My second concern is, will 4 of us be enough manpower to grow crops, make needed repairs, defend what we have and maintain a subsistence lifestyle beyond 3 years? I have discussed this with other family members and neighbors including a doctor, dentist, retired LEO’s and military persons but for the most part I just get that “have you lost it” look from them. I am lucky to have a wife that’s onboard 100% with me but I just don’t think that her and I along with our 2 adult children would make it beyond a 3 to 5 year SHTF scenario without teaming up with others. It seems that even most like minded people believe they have more important things to do than to spend time and money to prep for something that may very well never happen in our lifetime. Our society has become so dependent on the system that most can’t even imagine the possibility of the system collapsing or what would happen if it did.
    Ken, there is 2 subjects I would like to see covered more if at all possible. 1st, preserving seeds and 2nd, how to form and approach a community of like minded “preppers”. If you have discussed this in the past, could you provide links to the articles?
    This site and it’s comments have been a wealth of knowledge and ideas, Thanks

    1. The hardest part of seed saving is knowing when the particular crop seeds. Some seed in the spring, some in the fall, some the 2nd year. Some have seed pods, some have fruit. If seeds come from inside the edible fruit, let one fruit ripen on the plant and harvest the seeds from that. They have to be fully ripe, so don’t try saving seeds from a soft, “edible” squash, for example. That kind will be so hard when it’s ripe you may end up breaking it open with a sledgehammer. :) Play with it. Keep seeds from the best–my mother had a habit of eating the best corn and saving for “seed” the cobs that had just a few kernels or that the worms had gotten into. Oops.

      Harvest, clean and dry (Completely dry, or you’ll get mold in storage). Keep your seeds in a cool, dry place (I use an old refrigerator) and plant out the next spring.

      The 2nd hardest part is isolation. If you plant more than one variety of the same species (such as 2 different kinds of peppers, or squash), they’ll cross and you may get a hybrid the next year. I mainly solve this problem by only planting one variety each year–even if they are biennials and seed the next spring, only one will seed at a time. This applies only if you want to keep pure seed. If you want to develop your own varieties, that’s another topic.

  12. I am ready to walk in the light or walk into the Light. My salvation is not in land,home or supplies. My responsibility is to my G_D first, my family second and to be the best citizen for my nation. Don’t get me wrong, expect one hell of a fight if someone wants to start something. Figured I was not coming home in 68-69 or 73 so everything since is the bonus round. None of us get out of here alive and no trailer behind the hurst. I’m as ready as any old Marine can be and working everyday to get better.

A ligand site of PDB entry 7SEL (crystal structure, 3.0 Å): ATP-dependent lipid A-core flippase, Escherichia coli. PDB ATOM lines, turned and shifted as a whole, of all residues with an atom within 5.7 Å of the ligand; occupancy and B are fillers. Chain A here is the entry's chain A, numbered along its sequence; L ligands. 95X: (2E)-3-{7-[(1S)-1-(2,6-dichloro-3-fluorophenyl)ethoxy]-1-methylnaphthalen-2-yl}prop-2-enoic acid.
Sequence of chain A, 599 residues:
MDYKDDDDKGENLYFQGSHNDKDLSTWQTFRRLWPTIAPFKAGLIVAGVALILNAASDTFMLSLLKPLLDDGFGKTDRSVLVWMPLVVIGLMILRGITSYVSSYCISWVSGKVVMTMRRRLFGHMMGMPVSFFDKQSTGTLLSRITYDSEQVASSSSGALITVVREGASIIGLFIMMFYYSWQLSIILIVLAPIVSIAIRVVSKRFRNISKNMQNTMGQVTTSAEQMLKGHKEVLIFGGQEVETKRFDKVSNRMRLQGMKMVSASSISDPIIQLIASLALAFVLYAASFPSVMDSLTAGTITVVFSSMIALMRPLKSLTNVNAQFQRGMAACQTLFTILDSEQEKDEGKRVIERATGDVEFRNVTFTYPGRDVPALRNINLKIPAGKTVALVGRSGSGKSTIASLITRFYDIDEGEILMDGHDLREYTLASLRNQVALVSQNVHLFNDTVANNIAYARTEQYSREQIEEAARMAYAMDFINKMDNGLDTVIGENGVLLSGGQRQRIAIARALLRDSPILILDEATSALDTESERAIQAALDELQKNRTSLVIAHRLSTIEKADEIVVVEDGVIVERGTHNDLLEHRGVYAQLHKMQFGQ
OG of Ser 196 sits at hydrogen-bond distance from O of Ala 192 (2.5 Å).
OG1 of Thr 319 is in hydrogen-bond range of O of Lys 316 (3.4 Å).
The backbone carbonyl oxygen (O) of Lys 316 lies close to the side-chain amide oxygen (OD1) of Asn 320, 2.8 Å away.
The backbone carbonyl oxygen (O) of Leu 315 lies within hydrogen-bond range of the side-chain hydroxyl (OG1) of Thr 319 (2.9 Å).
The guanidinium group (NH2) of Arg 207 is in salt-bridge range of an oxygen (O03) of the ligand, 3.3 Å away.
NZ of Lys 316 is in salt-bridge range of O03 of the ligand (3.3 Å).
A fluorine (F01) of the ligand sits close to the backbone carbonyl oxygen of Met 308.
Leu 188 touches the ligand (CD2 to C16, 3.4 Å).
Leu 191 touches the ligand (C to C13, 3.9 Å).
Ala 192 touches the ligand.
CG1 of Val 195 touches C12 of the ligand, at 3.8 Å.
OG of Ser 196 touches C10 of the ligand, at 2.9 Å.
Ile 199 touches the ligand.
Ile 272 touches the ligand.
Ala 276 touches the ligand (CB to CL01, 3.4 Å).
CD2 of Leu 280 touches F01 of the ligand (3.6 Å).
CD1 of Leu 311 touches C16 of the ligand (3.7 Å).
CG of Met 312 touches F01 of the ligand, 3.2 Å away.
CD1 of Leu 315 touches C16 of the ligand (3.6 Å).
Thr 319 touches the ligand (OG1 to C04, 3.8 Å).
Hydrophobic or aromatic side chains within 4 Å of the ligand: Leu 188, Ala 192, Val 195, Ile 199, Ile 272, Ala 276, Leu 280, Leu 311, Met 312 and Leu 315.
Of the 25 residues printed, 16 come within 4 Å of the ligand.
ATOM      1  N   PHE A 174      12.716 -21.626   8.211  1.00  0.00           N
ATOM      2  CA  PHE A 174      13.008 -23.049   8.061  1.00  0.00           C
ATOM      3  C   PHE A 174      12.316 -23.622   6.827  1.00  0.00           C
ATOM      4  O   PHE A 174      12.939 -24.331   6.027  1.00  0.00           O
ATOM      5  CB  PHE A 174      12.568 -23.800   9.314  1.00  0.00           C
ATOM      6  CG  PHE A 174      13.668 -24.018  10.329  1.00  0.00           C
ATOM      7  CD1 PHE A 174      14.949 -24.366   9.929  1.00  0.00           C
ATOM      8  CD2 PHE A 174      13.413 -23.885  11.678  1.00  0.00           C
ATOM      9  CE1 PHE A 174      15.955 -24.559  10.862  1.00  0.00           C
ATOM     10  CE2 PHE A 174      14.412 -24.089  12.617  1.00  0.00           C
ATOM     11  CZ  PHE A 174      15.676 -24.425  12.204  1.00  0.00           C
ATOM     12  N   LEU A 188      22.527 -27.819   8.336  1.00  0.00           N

1. Southernman
      Being a Buddhist and one of “interesting” ideas and tolerances, I do like it when someone is complacent to their beliefs, although I was under the understanding that God is spelled “God” and not G_D, I pretty much know most here will never take offence to the actually spelling than the Political Correct.
      I will admit, it will be an interesting time when I do get a chance to chat with God face to face when I pass :-)

      1. NRP:
        Thank you. For spelling out the word G OD. I’m sorry to say, I get a little miffed when someone spells it G-D.

      2. FYI – Replacing the “o” with “-” is done as a sign of respect by certain Jewish and Messianic groups.

        Check out:

        (or google for more articles)

      3. This is a Jewish thing and it would take hours to explain fully. Just a way of showing respect to “The Father of us all” “The Great I Am” “King of the Universe”. You know the C.O. of this whole dog and pony show.

  13. I have believed that the crap will not hit the fan in a nation wide event unless a war or some catastrophic event happens. The slow deterioration in morals and ethics is taking apart our communities through crime, laziness, greed, racism, …. like Venezuela and some European countries.
    After the election of President Obama, many people rushed to our part of the country and bought up every small acreage available. Many were in the mindset to join the community and face emergencies together. Only one family of 20 or so, planted gardens or worked towards self-sufficiency. Hunting was the solution for many – but I think more recreation than foresight. Then the crisis never occurred and the land slowly started to come on the market for sale. The run and hide idea was obviously short term. For the remaining 10 families (approx), 4 families have disintegrated due to financial stress, remoteness, … – basically due to the families not being on board to live the lifestyle. Four of the remaining properties are now only second homes for vacations or hunting. Two properties are where people live in squalor, with no resources to improve or move – shacks, tent, old trailers….
    Out of the 20 or so families, there are only about four that still live and work to improve their situation and more importantly, are willing to work with others for the sake of the community.
    How does our society fail, not always with a bang but a whimper.

    1. hermit us

      I would think that your 1/5 is actually a high number for those that actually would succeed in the “Adventure” of living out-side-the-box Lifestyle.